Metaferia explained that her process began with the compilation of materials and stories that show “what activism looks like across generations.”

As part of the exhibition, students working with Metaferia had the opportunity to be photographed. These photographs were presented alongside photos of activists that the students felt represented them, she said. The exhibition also contained a collection of signs and buttons formatted to appear like a protest, she said.

The pieces in the exhibition “can actually be used in the world as instruments for change,” Metaferia said. After the project was showcased at the Museum of Fine Arts in Boston, striking union members printed copies of the signs in the exhibition, she added.

Metaferia also shared videos from her project “The Call,” which was composed of performances by the descendants of prominent civil rights activists. She said that the film was made to “report oral history” of these activists.

The last speaker was Greene, whose presentation “When We Gather: María Magdalena Campos-Pons and the Collective Creativity of Women” discussed the film “When We Gather,” a collaboration of seven women of color artists organized by Campos-Pons.

Greene followed Cuban-born artist Campos-Pons to her art exhibitions in Cuba, New York and Germany and witnessed the making of “When We Gather.” For the film, which was inspired by the election of Vice President Kamala Harris in 2020, Campos-Pons asked the artists of color to create a performance of “movement, prose and a sonic landscape,” Greene said.

Greene said that it was transformative to see Campos-Pons work virtually alongside the other female artists after having covered Campos-Pons’s previous works.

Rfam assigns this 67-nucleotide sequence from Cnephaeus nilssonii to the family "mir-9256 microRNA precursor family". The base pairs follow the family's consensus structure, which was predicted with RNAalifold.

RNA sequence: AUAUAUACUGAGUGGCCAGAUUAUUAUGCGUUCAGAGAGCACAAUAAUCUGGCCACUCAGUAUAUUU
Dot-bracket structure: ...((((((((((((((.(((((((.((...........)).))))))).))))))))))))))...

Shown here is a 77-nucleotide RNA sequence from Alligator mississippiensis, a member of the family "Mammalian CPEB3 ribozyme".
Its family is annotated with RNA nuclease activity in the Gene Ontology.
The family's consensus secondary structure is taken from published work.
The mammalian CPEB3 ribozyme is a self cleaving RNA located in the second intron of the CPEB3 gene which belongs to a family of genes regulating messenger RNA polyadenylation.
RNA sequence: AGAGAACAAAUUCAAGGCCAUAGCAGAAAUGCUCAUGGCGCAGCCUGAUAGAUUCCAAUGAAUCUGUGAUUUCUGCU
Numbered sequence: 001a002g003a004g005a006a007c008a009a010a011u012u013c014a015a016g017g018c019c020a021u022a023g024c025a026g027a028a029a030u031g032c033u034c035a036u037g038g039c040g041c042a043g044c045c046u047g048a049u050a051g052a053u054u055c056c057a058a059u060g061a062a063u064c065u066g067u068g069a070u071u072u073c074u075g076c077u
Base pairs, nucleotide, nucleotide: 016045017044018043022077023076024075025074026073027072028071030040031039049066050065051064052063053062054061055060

The purpose of “When We Gather” was to create a project for healing, unity and creation, Greene said. “ ‘When We Gather’ … continues to be an invitation … for collective renewal” to care for one another, she added.

The end of the event featured a question and answer session with the speakers. One question that Hoffman asked was about experiences with post-pandemic performance.

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Greene said that the pandemic affected the way that people can access performances due to restrictions such as gathering limits and mask requirements.

She also brought up the idea that the pandemic has forced us to rethink who we want to share our space with.

Ybarra said that symbolic acts such as “sharing breath,” which are present in many performances, have become difficult with the pandemic. As a result, she said that many performances feel like risk management.

In response to another question regarding the history of performance, Ybarra said that during her career she has seen an expansion of inclusivity in theater.

In reference to performers of color, she said that theatrical “spaces weren’t built for us, but we are always here.”